Little Toddler Lies by Carl DeVere
The Perfect Lie contest entry
After the end of World War Two, the first place that I can remember living was this rustic little trailer park next to the Inland Waterway in West Palm Beach, Florida. My parents and my grandparents on my mother's side both lived here as they began their new lives in the post-war era. I first started walking and talking in this setting. How many stories have you heard about finding two-year-olds in unbelievable places that you can't imagine how they did it, or that they could do it-- or what was on their mind?
There was far more freedom for young toddlers in those more innocent times and I began to expand my explorations around the trailer park camp. My grandparents' trailer was just a few spaces away from my parents. But I was curious. Grandparents trailer was OK and maybe even the general store down next to the docks where my grandfather's fishing boat was docked. But not the docks themselves as I might fall in and drown. I had no idea what drowning was at all at this time because I was still adapting to understanding things.
One day, my mom had some errands to run and I was supposed to stay with my grandmother who, I noticed, did not pay as much attention to me as my mother. I told "Gramma" that I was just going outside a little. I already knew that I was not telling the truth--a conflict that I easily assumed when I wanted to get my way and knew it would be met with disapproval--the "adapting" phase of life. About 50 yards away from the little trailer camp was the huge port of Palm Beach, where all the big ships pulled in with cargo and passengers. In those days, there was a wooden building built out over the water where the biggest ships would pull in to dock.
There was a very narrow walkway all the way around the outside of this ship port building. I suppose that it was there to enable the one window on each side to be washed. You could enter the walkway from the shore, but once you got over the water it was probably thirty or forty feet in the air or big enough for a large cargo or passenger ship to sail under. There were no such things as safety railings for these kinds of walkways then.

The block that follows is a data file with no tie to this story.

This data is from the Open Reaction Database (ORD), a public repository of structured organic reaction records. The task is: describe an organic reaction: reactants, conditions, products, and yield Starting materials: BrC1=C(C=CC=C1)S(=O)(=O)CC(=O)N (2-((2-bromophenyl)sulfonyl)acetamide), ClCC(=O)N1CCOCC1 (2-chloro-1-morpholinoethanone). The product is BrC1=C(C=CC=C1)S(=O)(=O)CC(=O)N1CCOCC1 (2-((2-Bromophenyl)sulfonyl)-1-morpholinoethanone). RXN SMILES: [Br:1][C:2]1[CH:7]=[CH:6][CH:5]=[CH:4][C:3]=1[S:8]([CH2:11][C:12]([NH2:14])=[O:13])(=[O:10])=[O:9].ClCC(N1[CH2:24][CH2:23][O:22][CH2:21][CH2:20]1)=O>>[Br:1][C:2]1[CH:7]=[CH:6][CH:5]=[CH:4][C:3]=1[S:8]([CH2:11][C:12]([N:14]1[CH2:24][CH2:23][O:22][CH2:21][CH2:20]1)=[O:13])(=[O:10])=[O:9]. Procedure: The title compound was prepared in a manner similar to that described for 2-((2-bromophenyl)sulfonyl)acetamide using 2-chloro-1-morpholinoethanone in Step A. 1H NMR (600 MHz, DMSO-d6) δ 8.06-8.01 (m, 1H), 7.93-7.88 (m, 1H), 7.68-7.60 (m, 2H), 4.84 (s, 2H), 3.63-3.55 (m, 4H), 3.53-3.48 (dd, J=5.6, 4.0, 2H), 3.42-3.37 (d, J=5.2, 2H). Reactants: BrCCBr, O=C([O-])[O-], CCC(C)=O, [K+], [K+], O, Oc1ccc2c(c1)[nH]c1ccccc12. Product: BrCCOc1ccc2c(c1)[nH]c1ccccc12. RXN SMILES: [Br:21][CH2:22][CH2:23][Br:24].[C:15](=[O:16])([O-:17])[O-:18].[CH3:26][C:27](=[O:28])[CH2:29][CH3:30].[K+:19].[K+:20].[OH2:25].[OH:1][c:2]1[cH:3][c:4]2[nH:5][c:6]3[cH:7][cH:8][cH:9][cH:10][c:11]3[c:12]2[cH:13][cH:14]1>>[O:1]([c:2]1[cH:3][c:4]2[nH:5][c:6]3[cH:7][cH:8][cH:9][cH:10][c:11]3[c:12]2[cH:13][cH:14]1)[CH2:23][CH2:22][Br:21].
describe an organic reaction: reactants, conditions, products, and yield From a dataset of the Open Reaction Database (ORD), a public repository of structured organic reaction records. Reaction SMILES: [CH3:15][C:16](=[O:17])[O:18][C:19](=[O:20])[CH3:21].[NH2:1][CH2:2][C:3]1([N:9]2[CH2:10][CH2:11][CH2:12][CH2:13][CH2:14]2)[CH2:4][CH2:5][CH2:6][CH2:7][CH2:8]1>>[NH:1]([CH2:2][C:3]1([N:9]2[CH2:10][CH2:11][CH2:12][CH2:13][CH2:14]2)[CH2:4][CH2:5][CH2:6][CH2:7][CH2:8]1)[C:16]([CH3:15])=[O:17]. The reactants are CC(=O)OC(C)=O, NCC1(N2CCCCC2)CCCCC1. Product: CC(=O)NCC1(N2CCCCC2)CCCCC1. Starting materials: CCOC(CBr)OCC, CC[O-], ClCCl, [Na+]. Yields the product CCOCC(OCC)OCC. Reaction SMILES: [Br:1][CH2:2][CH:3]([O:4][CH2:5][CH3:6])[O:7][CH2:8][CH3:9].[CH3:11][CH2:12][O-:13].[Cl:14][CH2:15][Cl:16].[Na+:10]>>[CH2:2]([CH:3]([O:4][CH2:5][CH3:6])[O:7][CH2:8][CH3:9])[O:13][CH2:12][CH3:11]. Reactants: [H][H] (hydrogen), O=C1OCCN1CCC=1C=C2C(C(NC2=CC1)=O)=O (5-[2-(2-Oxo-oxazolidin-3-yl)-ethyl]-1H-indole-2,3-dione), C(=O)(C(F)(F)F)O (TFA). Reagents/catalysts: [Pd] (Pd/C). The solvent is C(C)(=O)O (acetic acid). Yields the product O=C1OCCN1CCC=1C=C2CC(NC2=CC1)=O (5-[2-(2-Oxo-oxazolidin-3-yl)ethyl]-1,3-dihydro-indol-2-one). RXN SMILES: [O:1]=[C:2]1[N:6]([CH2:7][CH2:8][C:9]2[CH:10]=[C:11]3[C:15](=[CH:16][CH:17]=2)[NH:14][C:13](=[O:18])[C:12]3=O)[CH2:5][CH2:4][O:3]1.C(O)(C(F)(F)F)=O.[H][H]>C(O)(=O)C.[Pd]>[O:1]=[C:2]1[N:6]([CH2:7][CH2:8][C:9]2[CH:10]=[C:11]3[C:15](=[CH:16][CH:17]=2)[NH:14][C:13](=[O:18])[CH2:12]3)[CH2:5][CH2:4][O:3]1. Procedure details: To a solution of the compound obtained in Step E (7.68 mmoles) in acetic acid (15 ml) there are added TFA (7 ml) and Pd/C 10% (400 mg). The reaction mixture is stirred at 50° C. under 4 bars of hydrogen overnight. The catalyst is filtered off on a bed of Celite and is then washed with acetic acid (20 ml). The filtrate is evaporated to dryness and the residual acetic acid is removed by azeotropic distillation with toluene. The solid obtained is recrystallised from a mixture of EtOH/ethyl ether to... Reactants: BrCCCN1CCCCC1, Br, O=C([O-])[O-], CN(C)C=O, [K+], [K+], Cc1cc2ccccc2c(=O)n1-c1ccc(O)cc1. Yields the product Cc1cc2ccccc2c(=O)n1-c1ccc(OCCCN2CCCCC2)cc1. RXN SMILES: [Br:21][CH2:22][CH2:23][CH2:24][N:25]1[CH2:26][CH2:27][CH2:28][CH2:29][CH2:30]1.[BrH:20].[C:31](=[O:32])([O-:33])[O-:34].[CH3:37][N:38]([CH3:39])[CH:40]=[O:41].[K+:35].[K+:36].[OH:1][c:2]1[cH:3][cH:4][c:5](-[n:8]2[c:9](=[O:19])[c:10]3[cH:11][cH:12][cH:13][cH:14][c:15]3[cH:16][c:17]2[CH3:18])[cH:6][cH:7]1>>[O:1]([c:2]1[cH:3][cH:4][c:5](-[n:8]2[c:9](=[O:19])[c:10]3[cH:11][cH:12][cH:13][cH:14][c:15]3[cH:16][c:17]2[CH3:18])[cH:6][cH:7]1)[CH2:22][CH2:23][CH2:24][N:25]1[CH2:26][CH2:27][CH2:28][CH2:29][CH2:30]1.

I would get into a lot of trouble if I got caught walking out on that walkway, but that did not stop me, and my curiosity ruled over any better sense that I probably did not have much of anyway. With my toddler size, I could squeeze under the security gate that led to the entrance of the walkway. Out I crept with my back against the wall, hoping to be better hidden somehow enough to reach my objective--the big opening in front where all the huge ships sailed into the building. Was I not afraid simply because I still thought that, if I slipped, I would simply float down onto the big ship?
There was a big ship coming this time every day, I was certain of it. I wanted to watch it roll underneath me from the walkway which continued along above the big opening. Sure enough, I succeeded, with no one on the ship even noticing that this two-year-old was risking his life for just this one thrill. And what a thrill it was! It was like watching a big building gliding smoothly through the water with all the tiny little people on deck waving at the shore. There was even a swimming pool on this one, a luxury liner packed with well-dressed passengers. It was a fascinating world floating by...much different than my own. The boat was the stuff of dreams--I was dreaming while awake. It was also the curiosity of the bird's eye view. Florida was flat and there were no elevated views otherwise.
After the ship passed into the building, I eased myself back the way I came, being careful and small enough to duck underneath the one washable window where someone might see me. Squeezing back underneath the security gate, I ran back to Gramma's trailer because I knew I had been missing for some time. She had not noticed, but she might have suspected. When I went inside to chat with her she asked me where I had been. I told her that I was just walking around the camp down near the store. She looked at me with one of her patented "mean" looks especially in the eyes that was meant to intimidate me. But I held my ground and maintained my innocence. I'd gotten away with it entirely!
I suppose that I was mastering the art of guile at a very early age. I was certain that I could never have gotten permission to do such a thing and I had no misgivings about taking independent action to achieve what I wanted. I was throwing off the yoke of authority and willing to risk the punishment--a possible good spanking in those unenlightened times. I was a precocious little toddler. I was learning Earth ways fast.
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